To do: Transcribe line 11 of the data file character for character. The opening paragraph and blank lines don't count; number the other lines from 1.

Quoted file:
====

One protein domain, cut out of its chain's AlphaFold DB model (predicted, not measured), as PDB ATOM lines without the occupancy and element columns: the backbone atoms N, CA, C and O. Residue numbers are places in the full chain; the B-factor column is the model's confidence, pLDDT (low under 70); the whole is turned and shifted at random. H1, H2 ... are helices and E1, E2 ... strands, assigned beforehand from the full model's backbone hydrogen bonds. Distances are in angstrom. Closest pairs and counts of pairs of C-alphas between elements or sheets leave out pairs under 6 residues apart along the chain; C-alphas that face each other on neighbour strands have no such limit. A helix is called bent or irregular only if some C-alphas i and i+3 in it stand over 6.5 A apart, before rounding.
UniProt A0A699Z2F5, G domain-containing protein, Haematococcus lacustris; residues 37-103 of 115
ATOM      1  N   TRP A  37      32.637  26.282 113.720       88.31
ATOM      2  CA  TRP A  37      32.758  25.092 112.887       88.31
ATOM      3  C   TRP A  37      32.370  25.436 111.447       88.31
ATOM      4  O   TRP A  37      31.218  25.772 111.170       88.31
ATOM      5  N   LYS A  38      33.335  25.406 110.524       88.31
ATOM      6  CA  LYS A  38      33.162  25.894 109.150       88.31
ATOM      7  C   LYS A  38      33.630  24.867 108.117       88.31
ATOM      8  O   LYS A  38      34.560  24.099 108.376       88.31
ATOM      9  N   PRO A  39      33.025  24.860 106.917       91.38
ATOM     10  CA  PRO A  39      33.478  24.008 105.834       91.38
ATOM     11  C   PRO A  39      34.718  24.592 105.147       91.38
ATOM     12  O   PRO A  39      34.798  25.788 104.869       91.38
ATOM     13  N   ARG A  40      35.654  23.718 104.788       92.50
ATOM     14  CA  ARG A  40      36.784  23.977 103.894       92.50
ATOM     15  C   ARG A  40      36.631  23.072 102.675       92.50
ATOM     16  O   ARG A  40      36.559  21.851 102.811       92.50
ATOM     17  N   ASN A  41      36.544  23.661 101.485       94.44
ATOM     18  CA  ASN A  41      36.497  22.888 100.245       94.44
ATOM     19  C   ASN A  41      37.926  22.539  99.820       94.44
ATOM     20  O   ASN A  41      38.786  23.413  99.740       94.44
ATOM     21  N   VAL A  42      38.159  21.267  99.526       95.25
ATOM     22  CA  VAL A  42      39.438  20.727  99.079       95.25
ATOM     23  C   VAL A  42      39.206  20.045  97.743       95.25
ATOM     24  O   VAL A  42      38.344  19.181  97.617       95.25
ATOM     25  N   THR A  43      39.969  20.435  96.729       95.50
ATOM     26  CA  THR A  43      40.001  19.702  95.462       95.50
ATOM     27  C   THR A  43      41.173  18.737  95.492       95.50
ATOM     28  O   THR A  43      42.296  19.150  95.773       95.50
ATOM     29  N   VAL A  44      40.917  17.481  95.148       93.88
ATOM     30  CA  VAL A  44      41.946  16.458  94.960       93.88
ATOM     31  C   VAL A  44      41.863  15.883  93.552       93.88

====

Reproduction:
ATOM     10  CA  PRO A  39      33.478  24.008 105.834       91.38